Movie Maniac

MoviePass keeps changing its mind. Here's the latest.

MoviePass is a monthly subscription service that promotes seeing movies in a theater.
MoviePass is a monthly subscription service that promotes seeing movies in a theater.

Oh, MoviePass, you're so fickle.

Earlier, I wrote about how the movie theater subscription service MoviePass — which let subscribers see a movie per day for just $9.95 a month — seemed too good to be true. Guess what? It was. But then it is — AGAIN (for now).

Let me explain.

First, some background on how the service works.

When you become a MoviePass member, you are issued a debit card. When you arrive at the theater, you check in on the app and select the movie you want to see. The ticket price is then loaded onto your debit card, and that's how you pay for your ticket.

Simple enough, if there are no technical glitches. But this being a world where Glenn Close still hasn't won an Oscar, there were glitches galore, especially when the service lowered its monthly fee to $9.95 last year (it was originally $30 a month).

Most of the kinks were worked out, though it took me several attempts to try to join the service through the app on my phone. I finally went old-school online on an actual computer, and it worked fine.

The new lower-price promotion worked in building MoviePass' numbers, which in January soared to more than 2 million subscribers.

Strength in numbers, right? Well, apparently not, because then came the changes.

First, in April, the company started requiring you to submit a picture of your ticket stub after purchasing it (apparently to cut down on fraudulent activity). It wasn't overly inconvenient and I understood their reasoning, so be it. I took a picture of my stub and uploaded it, no problem.

(If you lose your stub, there is a "Don’t Have Your Ticket Stub?” link on the verification banner. You’ll be asked to provide an explanation for why you don’t have your stub. But if you fail to upload your ticket more than once, you will then go to MoviePass jail. In other words, you'll be kicked off the service, your account will be closed and you will be ineligible for a new MoviePass account. Yeesh! Break out the handcuffs!)

But then came bigger changes. Last week the service announced it was changing its subscription plan (still at $9.95 per month) to let you see up to four movies per month, instead of one daily (it was actually still a really good deal). To lessen the blow, though, MoviePass included a free three-month trial of iHeartRadio.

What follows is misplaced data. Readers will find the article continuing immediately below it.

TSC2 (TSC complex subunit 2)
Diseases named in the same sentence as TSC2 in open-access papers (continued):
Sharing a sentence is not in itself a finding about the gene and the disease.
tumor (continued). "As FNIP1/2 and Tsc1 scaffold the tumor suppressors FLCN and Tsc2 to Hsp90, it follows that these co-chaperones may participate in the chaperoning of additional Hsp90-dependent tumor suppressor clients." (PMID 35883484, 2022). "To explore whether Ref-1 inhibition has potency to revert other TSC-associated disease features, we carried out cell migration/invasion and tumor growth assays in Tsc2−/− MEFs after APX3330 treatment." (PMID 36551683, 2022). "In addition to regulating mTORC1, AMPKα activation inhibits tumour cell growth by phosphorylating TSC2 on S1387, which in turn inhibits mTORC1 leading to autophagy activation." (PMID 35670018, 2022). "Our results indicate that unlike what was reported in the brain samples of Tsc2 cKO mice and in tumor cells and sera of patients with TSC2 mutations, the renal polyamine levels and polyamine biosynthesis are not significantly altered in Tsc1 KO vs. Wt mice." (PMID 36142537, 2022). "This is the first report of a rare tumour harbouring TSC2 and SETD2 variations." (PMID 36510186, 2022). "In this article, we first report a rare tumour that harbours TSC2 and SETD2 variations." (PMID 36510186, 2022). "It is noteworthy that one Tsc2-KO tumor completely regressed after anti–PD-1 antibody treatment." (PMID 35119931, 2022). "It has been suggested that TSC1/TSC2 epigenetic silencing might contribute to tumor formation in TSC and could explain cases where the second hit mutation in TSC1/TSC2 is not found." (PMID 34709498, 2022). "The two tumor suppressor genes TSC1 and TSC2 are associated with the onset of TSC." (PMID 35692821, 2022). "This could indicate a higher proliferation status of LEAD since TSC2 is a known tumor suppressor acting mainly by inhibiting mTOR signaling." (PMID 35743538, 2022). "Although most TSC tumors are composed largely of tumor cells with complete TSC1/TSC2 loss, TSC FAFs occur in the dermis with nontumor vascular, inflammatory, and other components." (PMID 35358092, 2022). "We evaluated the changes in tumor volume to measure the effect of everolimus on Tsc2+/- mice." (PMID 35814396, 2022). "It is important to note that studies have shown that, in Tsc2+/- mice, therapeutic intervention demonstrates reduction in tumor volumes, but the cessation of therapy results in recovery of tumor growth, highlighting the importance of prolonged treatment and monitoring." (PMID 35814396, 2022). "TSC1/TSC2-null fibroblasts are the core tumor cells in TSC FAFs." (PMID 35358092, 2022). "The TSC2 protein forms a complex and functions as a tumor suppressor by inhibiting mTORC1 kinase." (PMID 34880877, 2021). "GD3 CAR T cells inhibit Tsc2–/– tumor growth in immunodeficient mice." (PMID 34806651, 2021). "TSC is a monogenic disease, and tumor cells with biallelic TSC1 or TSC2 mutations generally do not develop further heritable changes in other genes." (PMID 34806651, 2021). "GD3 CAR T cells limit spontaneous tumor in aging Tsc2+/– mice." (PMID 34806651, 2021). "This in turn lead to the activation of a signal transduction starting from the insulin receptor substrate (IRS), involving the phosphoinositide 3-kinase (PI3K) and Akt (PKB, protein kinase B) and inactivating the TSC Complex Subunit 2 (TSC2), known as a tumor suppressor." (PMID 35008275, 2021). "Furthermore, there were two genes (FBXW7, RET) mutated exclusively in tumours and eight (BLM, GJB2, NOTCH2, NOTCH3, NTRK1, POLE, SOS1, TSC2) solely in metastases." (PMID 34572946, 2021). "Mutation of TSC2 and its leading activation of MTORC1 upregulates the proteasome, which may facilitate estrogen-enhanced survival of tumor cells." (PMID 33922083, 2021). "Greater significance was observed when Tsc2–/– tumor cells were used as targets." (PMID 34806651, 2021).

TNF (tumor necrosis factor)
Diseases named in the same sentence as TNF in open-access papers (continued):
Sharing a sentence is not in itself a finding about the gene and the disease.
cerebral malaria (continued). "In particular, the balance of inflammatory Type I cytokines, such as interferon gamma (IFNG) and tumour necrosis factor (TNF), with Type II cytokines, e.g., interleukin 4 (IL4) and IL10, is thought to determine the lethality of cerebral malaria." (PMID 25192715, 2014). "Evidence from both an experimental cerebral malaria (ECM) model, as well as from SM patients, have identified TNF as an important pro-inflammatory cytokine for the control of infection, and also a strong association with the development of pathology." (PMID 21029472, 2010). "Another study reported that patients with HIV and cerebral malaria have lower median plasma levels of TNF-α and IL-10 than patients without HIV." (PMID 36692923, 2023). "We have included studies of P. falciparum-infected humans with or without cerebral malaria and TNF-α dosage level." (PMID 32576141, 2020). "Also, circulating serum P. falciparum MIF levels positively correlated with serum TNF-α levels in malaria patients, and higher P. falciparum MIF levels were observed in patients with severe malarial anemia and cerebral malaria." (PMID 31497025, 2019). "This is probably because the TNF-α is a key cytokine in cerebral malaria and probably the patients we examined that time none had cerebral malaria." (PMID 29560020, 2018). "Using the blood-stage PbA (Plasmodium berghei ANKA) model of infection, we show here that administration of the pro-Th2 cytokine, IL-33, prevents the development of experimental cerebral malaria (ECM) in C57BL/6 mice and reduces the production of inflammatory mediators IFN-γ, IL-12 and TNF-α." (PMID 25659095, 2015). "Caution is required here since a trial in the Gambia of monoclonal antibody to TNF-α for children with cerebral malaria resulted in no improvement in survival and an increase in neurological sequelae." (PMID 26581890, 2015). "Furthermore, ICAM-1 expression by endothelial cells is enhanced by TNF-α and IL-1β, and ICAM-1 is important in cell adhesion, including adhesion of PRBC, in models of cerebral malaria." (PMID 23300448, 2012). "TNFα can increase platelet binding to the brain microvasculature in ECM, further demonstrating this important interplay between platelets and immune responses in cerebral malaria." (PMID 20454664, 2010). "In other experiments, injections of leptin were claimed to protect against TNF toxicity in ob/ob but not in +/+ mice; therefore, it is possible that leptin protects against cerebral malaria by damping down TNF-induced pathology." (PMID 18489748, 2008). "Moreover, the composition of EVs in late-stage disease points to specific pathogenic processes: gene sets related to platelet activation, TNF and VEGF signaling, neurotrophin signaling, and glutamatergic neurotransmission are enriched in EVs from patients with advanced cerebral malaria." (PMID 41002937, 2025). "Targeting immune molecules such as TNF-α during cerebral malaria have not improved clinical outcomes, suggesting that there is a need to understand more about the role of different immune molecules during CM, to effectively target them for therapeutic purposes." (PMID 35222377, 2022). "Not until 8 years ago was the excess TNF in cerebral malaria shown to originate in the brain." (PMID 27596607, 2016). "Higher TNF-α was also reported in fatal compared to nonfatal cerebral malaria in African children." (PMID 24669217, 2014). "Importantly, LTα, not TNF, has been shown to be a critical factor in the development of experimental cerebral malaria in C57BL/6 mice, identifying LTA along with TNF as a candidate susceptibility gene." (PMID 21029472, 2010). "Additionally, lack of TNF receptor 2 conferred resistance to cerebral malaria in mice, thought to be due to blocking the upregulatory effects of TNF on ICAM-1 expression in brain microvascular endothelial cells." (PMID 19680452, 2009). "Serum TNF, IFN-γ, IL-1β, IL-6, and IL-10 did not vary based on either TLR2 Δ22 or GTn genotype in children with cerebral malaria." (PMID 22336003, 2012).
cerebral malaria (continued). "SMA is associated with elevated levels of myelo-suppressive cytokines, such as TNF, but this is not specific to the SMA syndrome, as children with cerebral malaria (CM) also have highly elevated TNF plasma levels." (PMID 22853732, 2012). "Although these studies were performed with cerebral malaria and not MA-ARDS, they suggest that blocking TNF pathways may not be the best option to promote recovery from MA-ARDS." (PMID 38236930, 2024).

New members would be billed for the full three-month plan at sign-up, then billed quarterly afterward, instead of monthly.

BUT if you were an existing subscriber and you joined MoviePass under the movie-per-day deal, your service remained the same.

Now, on Wednesday, May 2, MoviePass announced that it is going back to its original movie-per-day deal and ditching the four movies-a-month thingy.

"The demand for this unlimited plan is incredible, and we have a clear path to even stronger growth," MoviePass spokesperson Stephanie Goldman said in a statement.

But another big change announced last week still stuck, when MoviePass quietly altered its terms of use.

Under "service subscription information," it now loudly screams in all upper-case letters that "THE SERVICE PROHIBITS REPEAT VIEWINGS OF THE SAME MOVIE."

Whaaa? Now THIS I am not a fan of, since I have already seen "Ready Player One" and "A Quiet Place" twice and was looking forward to seeing "Avengers: Infinity War" at least three times. But no dice.

"We hope this will encourage you to see new movies and enjoy something different!" MoviePass wrote on its Twitter feed. Yeah, I know you're trying to get me to watch the new Amy Schumer movie (never gonna happen), but this is just drastic.

Alas, we can probably expect more change in the future. Because, in bold letters on its terms of service page, it states: "MoviePass reserves the right to change or modify the Service or subscriptions at any time and in its sole discretion, including but not limited to applicable prices, at any time, without prior notice."

Yeah, no kidding. See you at the theater, while we still can.

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